Project description:Argasid ticks (soft ticks) are blood-feeding arthropods that can parasitize rodents, birds, humans, livestock and companion animals. Ticks of the Ornithodoros genus are known to be vectors of relapsing fever borreliosis in humans. In Algeria, little is known about relapsing fever borreliosis and other bacterial pathogens transmitted by argasid ticks.Between May 2013 and October 2015, we investigated the presence of soft ticks in 20 rodent burrows, 10 yellow-legged gull (Larus michahellis) nests and animal shelters in six locations in two different bioclimatic zones in Algeria. Six species of argasid ticks were identified morphologically and through 16S rRNA gene sequencing. The presence and prevalence of Borrelia spp., Bartonella spp., Rickettsia spp. and Anaplasmataceae was assessed by qPCR template assays in each specimen. All qPCR-positive samples were confirmed by standard PCR, followed by sequencing the amplified fragments. Two Borrelia species were identified: Borrelia hispanica in Ornithodoros occidentalis in Mostaganem, and Borrelia cf. turicatae in Carios capensis in Algiers. One new Bartonella genotype and one new Anaplasmataceae genotype were also identified in Argas persicus.The present study highlights the presence of relapsing fever borreliosis agents, although this disease is rarely diagnosed in Algeria. Other bacteria of unknown pathogenicity detected in argasid ticks which may bite humans deserve further investigation.
Project description:BACKGROUND: The presence in Morocco of Argasid ticks of the Ornithodoros erraticus complex, the vector of tick-borne relapsing fever (TBRF) in North Africa, has been known since 1919, but the disease is rarely diagnosed and few epidemiological data are available. METHODOLOGY/PRINCIPAL FINDINGS: Between 2006 and 2011, we investigated the presence of Ornithodoros ticks in rodent burrows in 34 sites distributed across Morocco. We also collected small mammals in 10 sites and we investigated TBRF in febrile patients in Kenitra district. The prevalence of Borrelia infections was assessed by nested PCR amplification in ticks and the brain tissue of small mammals, and by evaluation of thick blood films in patients. A high proportion of burrows were infested with ticks of the O. erraticus complex in all regions of Morocco, with a mean of 39.5% for the whole country. Borrelia infections were found in 39/382 (10.2%) of the ticks and 12/140 (8.6%) of the rodents and insectivores studied by PCR amplification, and 102 patients tested positive by thick blood film. Five small mammalian species were found infected: Dipodillus campestris, Meriones shawi, Gerbillus hoogstrali, Gerbillus occiduus and Atelerix algirus. Three Borrelia species were identified in ticks and/or rodents: B. hispanica, B. crocidurae and B. merionesi. CONCLUSIONS/SIGNIFICANCE: Tick populations belonging to O. erraticus complex are widely distributed in Morocco and a high proportion of ticks and small mammals are infected by Borrelia species. Although rarely diagnosed, TBRF may be a common cause of morbidity in all regions of Morocco.
Project description:Additional research on soft ticks in the family Argasidae is needed to bridge the knowledge gap relative to hard ticks of the family Ixodidae; especially, the molecular mechanisms of Ornithodoros biology. Ornithodoros species are vectors of human and animal pathogens that include tick-borne relapsing fever spirochetes and African swine fever virus. Soft tick vector-pathogen interactions involving components of the tick immune response are not understood. Ticks utilize a basic innate immune system consisting of recognition factors and cellular and humoral responses to produce antimicrobial peptides, like defensins. In the present study, we identified and characterized the first putative defensins of Ornithodoros turicata, an argasid tick found primarily in the southwestern United States and regions of Latin America. Four genes (otdA, otdB, otdC, and otdD) were identified through sequencing and their predicted amino acid sequences contained motifs characteristic of arthropod defensins. A phylogenetic analysis grouped these four genes with arthropod defensins, and computational structural analyses further supported the identification. Since pathogens transmitted by O. turicata colonize both the midgut and salivary glands, expression patterns of the putative defensins were determined in these tissues 1 week post engorgement and after molting. Defensin genes up-regulated in the tick midgut 1 week post blood feeding were otdA and otdC, while otdD was up-regulated in the midgut of post-molt ticks. Moreover, otdB and otdD were also up-regulated in the salivary glands of flat post-molt ticks, while otdC was up-regulated within 1 week post blood-feeding. This work is foundational toward additional studies to determine mechanisms of vector competence and pathogen transmission from O. turicata.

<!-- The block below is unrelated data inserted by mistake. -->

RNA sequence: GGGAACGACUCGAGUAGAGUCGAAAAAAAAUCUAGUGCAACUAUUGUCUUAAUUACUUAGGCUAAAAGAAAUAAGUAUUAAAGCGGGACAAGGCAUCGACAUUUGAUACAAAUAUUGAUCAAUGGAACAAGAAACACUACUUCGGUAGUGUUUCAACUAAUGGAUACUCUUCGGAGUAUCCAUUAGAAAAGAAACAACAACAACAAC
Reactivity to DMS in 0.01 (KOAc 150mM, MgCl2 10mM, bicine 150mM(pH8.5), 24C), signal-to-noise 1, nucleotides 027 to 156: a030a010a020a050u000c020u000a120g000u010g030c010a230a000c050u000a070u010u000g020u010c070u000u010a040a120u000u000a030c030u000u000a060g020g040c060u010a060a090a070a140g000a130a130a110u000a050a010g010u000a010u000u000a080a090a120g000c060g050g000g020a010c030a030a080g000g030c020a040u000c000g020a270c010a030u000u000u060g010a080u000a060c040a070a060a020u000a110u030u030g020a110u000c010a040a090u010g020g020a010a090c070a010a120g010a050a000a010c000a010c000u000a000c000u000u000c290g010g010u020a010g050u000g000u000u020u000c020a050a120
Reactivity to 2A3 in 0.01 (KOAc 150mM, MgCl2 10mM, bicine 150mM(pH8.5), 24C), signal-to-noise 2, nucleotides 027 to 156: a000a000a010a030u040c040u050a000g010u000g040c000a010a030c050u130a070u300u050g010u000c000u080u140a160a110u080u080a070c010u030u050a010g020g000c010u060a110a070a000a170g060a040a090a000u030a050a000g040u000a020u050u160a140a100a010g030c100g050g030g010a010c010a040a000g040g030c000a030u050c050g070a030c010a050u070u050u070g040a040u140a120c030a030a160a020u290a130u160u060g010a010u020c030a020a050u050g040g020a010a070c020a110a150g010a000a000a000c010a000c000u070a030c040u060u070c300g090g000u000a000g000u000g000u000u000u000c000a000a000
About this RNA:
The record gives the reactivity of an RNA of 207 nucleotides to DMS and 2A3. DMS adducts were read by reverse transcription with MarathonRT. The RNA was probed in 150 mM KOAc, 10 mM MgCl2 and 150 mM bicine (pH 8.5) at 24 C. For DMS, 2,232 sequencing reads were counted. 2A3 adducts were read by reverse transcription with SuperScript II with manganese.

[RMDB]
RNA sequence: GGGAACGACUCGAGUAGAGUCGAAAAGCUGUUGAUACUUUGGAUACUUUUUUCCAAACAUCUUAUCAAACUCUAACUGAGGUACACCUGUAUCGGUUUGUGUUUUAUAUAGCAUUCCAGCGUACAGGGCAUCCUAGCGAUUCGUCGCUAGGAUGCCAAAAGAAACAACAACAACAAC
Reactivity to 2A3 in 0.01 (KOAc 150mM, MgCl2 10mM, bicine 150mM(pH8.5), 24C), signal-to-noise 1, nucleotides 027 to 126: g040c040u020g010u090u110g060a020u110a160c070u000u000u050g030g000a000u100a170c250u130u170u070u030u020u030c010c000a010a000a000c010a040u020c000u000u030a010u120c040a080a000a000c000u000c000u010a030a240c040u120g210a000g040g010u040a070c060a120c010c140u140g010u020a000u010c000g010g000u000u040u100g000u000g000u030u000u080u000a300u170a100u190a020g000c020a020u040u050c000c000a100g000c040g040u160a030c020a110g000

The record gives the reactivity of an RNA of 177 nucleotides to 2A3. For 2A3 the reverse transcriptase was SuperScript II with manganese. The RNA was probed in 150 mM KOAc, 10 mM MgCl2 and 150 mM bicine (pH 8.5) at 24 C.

Project description:The presence of ticks inside human constructions was evaluated in two localities from Colon province (Charco La Piedra and Espinar) and one from Panama province (Ancon, City of Panama). In two of houses, eight people from Charco La Piedra and one from Ancón reported "insect bites," which produced blisters for several weeks. The investigation resulted in the collection of argasid ticks, which were identified by morphology and sequencing the 16s ribosomal RNA gene, and later evaluated for the presence of relapsing fever Borrelia DNA. All ticks were identified as Ornithodoros puertoricensis. While spirochetal DNA was not detected by PCR in the ticks, our report highlights the potential for relapsing fever borreliosis in rural and urban localities in Panama.